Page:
Mark Evanier: "In 1970 when Steve Sherman and I met Steve Ditko, he asked us about the new Kirby books that were then about to debut at DC. When we told him Colletta was handling the inking, he winced and said that he would probably not look at the comics. Back when he was working for Marvel, Ditko said he'd pick up the latest issues in the office and always check the credits before taking the comics home. If he found Colletta's name especially as Kirby's embellisher he would make a point of putting the comic back, or even in a wastebasket. And he'd make sure Stan saw what he was doing and knew the reason why".

Len Wein, on what he enjoyed most about working on Luke Cage: "Getting to work with the wonderful George Tuska, before Vinnie Colletta got his hands on the pencils and ruined them".

source: http://en.wikipedia.org/wiki/Vince_Colletta
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« Reply #14 on: October 12, 2006, 05:54:23 AM »

Ive always liked George Klein's inks and Jack Abel's as well as Murph's.  I though Oskner's inks were too 'soft'.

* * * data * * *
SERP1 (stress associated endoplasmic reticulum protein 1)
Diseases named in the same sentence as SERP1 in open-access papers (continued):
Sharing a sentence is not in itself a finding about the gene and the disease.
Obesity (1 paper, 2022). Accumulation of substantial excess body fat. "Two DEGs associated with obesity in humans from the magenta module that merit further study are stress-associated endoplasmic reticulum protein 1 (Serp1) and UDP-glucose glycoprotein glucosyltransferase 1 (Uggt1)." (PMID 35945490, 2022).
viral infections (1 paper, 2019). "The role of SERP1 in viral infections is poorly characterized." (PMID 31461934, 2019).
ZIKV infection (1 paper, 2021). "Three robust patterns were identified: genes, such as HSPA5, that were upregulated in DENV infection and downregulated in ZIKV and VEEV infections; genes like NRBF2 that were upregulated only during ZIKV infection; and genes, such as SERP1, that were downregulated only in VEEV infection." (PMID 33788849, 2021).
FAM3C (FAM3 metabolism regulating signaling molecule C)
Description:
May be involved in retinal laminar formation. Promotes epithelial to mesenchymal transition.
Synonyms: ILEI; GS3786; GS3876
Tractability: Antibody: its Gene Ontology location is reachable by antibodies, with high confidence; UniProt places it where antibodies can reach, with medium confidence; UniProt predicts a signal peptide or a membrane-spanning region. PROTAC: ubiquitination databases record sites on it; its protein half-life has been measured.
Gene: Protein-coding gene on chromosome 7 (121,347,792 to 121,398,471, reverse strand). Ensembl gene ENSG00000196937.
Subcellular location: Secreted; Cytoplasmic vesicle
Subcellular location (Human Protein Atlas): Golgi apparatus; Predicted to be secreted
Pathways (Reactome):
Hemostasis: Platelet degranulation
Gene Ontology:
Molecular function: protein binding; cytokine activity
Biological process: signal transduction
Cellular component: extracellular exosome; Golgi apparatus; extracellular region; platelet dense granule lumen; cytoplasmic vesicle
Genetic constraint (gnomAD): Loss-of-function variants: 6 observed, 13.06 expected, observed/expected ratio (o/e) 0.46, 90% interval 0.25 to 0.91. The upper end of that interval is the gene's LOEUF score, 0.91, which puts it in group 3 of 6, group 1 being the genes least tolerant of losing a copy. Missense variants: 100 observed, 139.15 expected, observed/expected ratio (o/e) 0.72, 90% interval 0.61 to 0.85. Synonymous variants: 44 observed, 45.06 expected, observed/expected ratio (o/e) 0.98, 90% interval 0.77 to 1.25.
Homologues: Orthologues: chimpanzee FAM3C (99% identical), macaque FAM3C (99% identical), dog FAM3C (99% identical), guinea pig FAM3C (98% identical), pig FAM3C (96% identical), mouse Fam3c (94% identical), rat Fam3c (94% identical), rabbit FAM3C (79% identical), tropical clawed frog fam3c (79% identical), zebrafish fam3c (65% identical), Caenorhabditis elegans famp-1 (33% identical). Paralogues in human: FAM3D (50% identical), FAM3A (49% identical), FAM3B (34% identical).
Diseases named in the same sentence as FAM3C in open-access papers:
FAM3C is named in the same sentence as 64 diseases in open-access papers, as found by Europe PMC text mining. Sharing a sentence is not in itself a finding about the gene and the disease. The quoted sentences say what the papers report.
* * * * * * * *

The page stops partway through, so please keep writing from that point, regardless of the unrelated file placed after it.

Aggh Vinnie Colletta -he aint no Sinnot!
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« Reply #15 on: October 13, 2006, 03:34:59 PM »

Put me down as a Klein man all the way.  Though Murph is a close second.

My disdain for Colletta is well documented in other threads here.  Apparently he figured the key was to aim for quantity over quality, to put it nicely.  Somewhat understandable, really, when you consider few old-timers could have imagined the average comic book would "live" longer than the one month it was released.  Why make "art" that'll be out of circulation in a few week's time?

The ultimately irony is that because of Vinnie's mindset, and because it was so in sync with that of the guys in the suits (who only want to get product out, not make it good), Colletta ended up as DC's Art Director for a while.  Talk about irony!  :shock: